Today is Father’s Day, something that originated in the United States in the early years of the last century. It seems that two women independently came up with the idea. One was Grace Golden Clayton, in Fairmont, West Virginia, who suggested such a day in 1908, to honour 361 men killed in a mine explosion. In Spokane, Washington, on June 19th two years later, a woman called Sonora Smart Dodd celebrated her father, a Civil War veteran called William Smart, who had raised six children after his wife died in childbirth. Ms Dodd felt that it was time fathers were as equally acclaimed as mothers.
Lobbying for the third Sunday in June to be made a national holiday started up almost immediately, and in 1924 President Calvin Coolidge recommended such action was taken. However, it wasn’t until Lyndon B Johnson signed an executive order in 1966 that the date was designated, and not until 1972, under Nixon, that the date was officially recognised.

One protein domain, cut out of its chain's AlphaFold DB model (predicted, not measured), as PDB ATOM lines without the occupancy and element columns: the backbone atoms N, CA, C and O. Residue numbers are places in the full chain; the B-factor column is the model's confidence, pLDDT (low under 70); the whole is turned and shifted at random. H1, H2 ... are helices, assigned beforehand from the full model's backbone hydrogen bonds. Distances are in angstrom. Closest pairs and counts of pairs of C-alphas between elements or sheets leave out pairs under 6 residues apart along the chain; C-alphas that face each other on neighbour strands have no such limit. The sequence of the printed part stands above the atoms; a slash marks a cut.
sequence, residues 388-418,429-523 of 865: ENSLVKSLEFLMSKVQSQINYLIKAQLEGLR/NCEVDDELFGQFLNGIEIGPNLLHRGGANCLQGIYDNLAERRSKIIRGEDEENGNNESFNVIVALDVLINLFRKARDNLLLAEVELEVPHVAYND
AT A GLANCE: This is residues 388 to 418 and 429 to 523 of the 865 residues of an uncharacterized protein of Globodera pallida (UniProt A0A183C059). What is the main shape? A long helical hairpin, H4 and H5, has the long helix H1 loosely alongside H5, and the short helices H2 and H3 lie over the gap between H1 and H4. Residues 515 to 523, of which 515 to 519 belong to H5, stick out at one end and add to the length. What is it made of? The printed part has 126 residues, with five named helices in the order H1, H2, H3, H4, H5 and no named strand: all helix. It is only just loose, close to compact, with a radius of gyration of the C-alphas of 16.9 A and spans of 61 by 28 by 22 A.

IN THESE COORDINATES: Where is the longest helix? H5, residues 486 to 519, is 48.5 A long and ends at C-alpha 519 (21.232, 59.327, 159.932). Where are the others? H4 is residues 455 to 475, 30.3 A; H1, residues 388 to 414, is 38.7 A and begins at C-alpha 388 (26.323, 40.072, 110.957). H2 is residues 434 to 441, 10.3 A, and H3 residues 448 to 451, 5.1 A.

Father’s Day has since been taken up around the world, although the date varies enormously, with Iran using March 14th, and Thailand December 5th.
Read more of this blog, including my non-fiction book recommendations, over on Murder Is Everywhere.